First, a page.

There is nothing amazing about that, I am sure you can derive it yourself.
$\displaystyle \cos 3x=\cos 2x\cos x-\sin 2x\sin x$
$\displaystyle \cos 3x=(2\cos^2 x-1)\cos x-2\sin^2 x\cos x$
$\displaystyle \cos 3x=2\cos^3 x-\cos x-2(1-\cos^2 x)\cos x$
$\displaystyle \cos 3x=2\cos ^3x-\cos x-2\cos x-2\cos^3x$
$\displaystyle \cos 3x=4\cos^3 x-3\cos x$
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So let,
$\displaystyle x=\cos 15^o$
Thus,
$\displaystyle \frac{\sqrt{2}}{2}=4x^3-3x$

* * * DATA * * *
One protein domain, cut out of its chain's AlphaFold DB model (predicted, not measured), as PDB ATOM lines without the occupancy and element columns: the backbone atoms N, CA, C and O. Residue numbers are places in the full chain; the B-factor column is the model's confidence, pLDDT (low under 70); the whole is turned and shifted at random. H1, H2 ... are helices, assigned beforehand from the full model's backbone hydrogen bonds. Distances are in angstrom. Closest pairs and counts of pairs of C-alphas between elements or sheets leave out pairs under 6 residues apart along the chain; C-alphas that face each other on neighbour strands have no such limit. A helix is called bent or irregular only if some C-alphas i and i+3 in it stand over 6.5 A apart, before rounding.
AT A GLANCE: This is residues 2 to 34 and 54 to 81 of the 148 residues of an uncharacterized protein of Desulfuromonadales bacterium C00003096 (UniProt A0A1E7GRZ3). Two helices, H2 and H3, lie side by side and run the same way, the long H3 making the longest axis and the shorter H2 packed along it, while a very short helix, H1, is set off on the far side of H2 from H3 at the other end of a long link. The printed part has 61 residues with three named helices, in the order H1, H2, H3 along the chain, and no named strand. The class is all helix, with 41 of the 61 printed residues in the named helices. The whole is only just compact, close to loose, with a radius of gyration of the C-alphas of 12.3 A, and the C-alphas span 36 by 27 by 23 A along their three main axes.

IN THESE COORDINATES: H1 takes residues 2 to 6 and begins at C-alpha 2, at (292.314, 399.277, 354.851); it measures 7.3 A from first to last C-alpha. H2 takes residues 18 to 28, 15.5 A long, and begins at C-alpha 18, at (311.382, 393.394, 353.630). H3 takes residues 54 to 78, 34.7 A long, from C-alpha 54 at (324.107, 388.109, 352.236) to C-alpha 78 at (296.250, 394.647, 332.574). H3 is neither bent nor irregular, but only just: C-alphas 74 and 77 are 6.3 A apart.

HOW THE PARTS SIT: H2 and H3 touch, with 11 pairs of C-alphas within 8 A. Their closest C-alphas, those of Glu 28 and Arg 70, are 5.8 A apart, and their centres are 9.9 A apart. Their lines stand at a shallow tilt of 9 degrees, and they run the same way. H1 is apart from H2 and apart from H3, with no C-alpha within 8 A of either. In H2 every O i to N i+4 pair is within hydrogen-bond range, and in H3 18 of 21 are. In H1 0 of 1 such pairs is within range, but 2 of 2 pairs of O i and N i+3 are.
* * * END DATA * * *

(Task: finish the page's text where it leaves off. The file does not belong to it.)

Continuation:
We need to find all the values of $\displaystyle x$ that satisfy this equation.
Thus,
$\displaystyle 4x^3-3x=\frac{\sqrt{2}}{2}$
Divide through by 4,
$\displaystyle x^3-\frac{3}{4}x=\frac{\sqrt{2}}{8}$
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Similarly, we can do the 1/5 angle formula.
But that leads to a quintic which is not solvable by the premutation group of radicals. Which answers the question to why there is no $\displaystyle \sin 1^o$ through radicals in this
thread.
Basically, not being able to express the unit angle through radicals is the same problem as not being able to construct some things through "Euclidean toys" (compass and straightedge).